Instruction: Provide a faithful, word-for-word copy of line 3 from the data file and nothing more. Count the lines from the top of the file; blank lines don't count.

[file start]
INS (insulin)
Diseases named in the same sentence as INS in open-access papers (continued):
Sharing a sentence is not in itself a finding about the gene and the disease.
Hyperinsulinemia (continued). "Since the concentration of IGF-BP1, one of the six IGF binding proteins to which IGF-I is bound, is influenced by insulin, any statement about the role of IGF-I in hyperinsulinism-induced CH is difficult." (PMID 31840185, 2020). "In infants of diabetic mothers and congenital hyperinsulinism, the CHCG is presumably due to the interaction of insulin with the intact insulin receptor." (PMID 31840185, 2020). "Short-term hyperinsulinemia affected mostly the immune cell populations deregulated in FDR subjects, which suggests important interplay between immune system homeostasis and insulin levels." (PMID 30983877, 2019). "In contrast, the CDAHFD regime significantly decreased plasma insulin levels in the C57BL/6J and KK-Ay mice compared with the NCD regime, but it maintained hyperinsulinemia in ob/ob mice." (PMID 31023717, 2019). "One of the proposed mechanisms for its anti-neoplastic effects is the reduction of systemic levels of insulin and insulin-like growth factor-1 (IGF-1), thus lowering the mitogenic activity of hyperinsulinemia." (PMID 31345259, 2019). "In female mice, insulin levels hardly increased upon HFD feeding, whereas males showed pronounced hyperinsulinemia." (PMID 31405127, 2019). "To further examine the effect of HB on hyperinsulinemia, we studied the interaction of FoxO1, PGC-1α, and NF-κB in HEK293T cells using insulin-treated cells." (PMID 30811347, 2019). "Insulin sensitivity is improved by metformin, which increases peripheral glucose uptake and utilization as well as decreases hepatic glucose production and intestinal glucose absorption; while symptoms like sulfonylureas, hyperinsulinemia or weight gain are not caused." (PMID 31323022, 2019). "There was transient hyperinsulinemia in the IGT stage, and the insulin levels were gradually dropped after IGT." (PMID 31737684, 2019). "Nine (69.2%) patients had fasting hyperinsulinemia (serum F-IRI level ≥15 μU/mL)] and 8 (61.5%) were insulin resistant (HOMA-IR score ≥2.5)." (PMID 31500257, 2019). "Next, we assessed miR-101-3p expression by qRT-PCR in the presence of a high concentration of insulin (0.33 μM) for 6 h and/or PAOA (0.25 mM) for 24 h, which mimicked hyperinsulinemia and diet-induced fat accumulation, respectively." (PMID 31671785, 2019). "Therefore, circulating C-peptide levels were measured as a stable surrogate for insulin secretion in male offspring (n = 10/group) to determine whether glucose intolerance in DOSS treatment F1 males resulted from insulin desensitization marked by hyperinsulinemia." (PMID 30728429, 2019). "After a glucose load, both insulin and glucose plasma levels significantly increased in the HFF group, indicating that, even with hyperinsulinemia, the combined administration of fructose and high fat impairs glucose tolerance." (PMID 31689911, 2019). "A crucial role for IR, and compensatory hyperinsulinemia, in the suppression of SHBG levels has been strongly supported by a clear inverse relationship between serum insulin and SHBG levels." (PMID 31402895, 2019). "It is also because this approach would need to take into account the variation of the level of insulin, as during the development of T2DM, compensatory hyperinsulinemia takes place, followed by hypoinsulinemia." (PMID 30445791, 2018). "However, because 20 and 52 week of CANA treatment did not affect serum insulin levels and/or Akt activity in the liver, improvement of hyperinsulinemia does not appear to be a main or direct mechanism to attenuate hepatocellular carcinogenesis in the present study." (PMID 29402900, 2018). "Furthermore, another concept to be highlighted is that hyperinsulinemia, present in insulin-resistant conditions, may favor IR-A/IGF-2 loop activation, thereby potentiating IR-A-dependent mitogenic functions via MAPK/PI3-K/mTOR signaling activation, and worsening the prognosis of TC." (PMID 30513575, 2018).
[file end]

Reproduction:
Sharing a sentence is not in itself a finding about the gene and the disease.